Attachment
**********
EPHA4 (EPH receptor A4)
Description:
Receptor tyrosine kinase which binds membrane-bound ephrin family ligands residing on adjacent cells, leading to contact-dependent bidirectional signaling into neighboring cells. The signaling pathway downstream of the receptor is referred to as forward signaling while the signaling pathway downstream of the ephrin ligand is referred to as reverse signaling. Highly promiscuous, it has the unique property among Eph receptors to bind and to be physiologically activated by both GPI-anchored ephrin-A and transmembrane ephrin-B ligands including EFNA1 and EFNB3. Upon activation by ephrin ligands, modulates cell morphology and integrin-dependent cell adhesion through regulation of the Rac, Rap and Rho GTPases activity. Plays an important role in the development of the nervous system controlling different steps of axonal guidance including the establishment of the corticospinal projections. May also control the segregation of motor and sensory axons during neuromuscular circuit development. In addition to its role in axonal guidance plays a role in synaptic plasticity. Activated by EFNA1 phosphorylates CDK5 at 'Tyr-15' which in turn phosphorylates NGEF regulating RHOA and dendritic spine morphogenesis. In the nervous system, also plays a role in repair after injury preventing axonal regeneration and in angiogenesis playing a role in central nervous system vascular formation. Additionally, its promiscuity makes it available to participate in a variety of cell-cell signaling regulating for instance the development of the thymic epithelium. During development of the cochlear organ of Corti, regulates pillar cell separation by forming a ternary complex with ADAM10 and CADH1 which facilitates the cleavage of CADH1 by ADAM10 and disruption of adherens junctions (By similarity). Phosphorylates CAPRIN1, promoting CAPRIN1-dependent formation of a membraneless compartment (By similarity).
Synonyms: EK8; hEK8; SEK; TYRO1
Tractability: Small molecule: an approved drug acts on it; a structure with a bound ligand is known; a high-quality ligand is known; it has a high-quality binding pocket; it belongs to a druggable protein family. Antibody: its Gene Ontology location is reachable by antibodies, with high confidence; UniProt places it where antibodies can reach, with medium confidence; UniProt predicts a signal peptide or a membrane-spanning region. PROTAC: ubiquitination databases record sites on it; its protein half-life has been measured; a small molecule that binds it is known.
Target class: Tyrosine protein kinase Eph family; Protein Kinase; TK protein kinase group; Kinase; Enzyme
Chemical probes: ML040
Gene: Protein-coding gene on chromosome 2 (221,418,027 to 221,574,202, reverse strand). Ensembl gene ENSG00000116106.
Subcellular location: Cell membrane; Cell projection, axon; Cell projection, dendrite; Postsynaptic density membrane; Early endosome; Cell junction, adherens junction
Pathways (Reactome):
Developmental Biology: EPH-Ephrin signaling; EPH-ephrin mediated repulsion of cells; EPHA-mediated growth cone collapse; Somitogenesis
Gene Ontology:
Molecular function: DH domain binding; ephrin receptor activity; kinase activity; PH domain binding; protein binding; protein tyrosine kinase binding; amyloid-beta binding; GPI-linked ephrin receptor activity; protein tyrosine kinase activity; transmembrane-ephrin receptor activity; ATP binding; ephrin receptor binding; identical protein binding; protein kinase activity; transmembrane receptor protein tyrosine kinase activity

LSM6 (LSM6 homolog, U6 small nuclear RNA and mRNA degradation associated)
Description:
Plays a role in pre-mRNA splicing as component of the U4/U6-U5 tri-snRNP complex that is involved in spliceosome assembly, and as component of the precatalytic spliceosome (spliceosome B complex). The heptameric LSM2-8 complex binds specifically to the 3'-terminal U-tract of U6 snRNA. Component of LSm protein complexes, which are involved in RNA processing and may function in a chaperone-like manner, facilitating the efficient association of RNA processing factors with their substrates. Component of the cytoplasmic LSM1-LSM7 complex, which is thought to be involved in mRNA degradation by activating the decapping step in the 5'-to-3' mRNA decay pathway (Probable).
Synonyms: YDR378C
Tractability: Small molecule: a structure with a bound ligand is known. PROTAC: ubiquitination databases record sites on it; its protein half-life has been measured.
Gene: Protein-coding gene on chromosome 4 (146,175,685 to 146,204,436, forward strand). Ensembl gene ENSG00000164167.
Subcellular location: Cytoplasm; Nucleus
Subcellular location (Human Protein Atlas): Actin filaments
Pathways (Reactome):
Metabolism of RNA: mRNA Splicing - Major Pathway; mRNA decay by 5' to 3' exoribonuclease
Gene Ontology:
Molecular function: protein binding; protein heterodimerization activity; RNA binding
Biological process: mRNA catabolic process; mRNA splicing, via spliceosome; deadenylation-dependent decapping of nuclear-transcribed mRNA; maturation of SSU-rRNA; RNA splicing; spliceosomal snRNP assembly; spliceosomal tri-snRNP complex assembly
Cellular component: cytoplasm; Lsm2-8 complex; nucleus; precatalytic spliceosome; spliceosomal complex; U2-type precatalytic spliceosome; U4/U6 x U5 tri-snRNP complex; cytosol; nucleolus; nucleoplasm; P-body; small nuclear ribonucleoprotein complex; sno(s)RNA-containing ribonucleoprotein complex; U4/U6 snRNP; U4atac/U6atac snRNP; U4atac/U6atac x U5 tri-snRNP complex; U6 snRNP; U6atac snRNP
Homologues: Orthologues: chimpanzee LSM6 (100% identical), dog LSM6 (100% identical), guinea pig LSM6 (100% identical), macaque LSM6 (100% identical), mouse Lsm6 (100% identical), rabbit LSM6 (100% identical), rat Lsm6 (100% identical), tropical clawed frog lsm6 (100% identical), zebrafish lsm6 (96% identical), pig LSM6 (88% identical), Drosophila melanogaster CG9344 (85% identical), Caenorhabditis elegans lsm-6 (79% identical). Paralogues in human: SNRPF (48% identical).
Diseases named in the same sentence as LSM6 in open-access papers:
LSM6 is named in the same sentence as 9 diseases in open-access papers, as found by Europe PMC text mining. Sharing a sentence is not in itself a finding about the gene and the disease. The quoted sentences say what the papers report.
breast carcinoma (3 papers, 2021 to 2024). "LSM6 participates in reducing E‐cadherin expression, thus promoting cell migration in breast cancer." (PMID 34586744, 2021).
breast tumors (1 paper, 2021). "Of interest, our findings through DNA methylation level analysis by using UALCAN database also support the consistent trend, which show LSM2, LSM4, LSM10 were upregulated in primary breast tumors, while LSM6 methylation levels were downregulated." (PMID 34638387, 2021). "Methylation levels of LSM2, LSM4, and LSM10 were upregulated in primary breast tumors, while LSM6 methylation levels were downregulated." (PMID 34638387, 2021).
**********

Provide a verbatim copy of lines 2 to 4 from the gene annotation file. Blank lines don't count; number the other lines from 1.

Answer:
Description:
Receptor tyrosine kinase which binds membrane-bound ephrin family ligands residing on adjacent cells, leading to contact-dependent bidirectional signaling into neighboring cells. The signaling pathway downstream of the receptor is referred to as forward signaling while the signaling pathway downstream of the ephrin ligand is referred to as reverse signaling. Highly promiscuous, it has the unique property among Eph receptors to bind and to be physiologically activated by both GPI-anchored ephrin-A and transmembrane ephrin-B ligands including EFNA1 and EFNB3. Upon activation by ephrin ligands, modulates cell morphology and integrin-dependent cell adhesion through regulation of the Rac, Rap and Rho GTPases activity. Plays an important role in the development of the nervous system controlling different steps of axonal guidance including the establishment of the corticospinal projections. May also control the segregation of motor and sensory axons during neuromuscular circuit development. In addition to its role in axonal guidance plays a role in synaptic plasticity. Activated by EFNA1 phosphorylates CDK5 at 'Tyr-15' which in turn phosphorylates NGEF regulating RHOA and dendritic spine morphogenesis. In the nervous system, also plays a role in repair after injury preventing axonal regeneration and in angiogenesis playing a role in central nervous system vascular formation. Additionally, its promiscuity makes it available to participate in a variety of cell-cell signaling regulating for instance the development of the thymic epithelium. During development of the cochlear organ of Corti, regulates pillar cell separation by forming a ternary complex with ADAM10 and CADH1 which facilitates the cleavage of CADH1 by ADAM10 and disruption of adherens junctions (By similarity). Phosphorylates CAPRIN1, promoting CAPRIN1-dependent formation of a membraneless compartment (By similarity).
Synonyms: EK8; hEK8; SEK; TYRO1